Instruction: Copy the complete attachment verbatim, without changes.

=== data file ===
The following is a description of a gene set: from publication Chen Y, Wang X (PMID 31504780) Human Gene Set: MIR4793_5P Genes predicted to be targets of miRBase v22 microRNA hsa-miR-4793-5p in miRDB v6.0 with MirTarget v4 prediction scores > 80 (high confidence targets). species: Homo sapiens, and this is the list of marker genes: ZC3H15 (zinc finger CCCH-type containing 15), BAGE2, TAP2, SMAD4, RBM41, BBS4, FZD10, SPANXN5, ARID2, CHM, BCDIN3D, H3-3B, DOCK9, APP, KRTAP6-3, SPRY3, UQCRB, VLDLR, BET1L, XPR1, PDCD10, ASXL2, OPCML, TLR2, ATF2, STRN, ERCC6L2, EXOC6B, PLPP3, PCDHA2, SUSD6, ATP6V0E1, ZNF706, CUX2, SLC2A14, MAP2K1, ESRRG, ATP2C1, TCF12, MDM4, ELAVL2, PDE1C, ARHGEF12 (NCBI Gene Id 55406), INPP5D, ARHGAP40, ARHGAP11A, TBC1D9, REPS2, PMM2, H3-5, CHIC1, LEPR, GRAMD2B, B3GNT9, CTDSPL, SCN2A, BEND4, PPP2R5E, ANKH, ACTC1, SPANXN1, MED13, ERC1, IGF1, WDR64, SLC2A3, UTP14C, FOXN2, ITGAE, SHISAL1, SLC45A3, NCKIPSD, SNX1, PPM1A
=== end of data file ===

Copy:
The following is a description of a gene set: from publication Chen Y, Wang X (PMID 31504780) Human Gene Set: MIR4793_5P Genes predicted to be targets of miRBase v22 microRNA hsa-miR-4793-5p in miRDB v6.0 with MirTarget v4 prediction scores > 80 (high confidence targets). species: Homo sapiens, and this is the list of marker genes: ZC3H15 (zinc finger CCCH-type containing 15), BAGE2, TAP2, SMAD4, RBM41, BBS4, FZD10, SPANXN5, ARID2, CHM, BCDIN3D, H3-3B, DOCK9, APP, KRTAP6-3, SPRY3, UQCRB, VLDLR, BET1L, XPR1, PDCD10, ASXL2, OPCML, TLR2, ATF2, STRN, ERCC6L2, EXOC6B, PLPP3, PCDHA2, SUSD6, ATP6V0E1, ZNF706, CUX2, SLC2A14, MAP2K1, ESRRG, ATP2C1, TCF12, MDM4, ELAVL2, PDE1C, ARHGEF12 (NCBI Gene Id 55406), INPP5D, ARHGAP40, ARHGAP11A, TBC1D9, REPS2, PMM2, H3-5, CHIC1, LEPR, GRAMD2B, B3GNT9, CTDSPL, SCN2A, BEND4, PPP2R5E, ANKH, ACTC1, SPANXN1, MED13, ERC1, IGF1, WDR64, SLC2A3, UTP14C, FOXN2, ITGAE, SHISAL1, SLC45A3, NCKIPSD, SNX1, PPM1A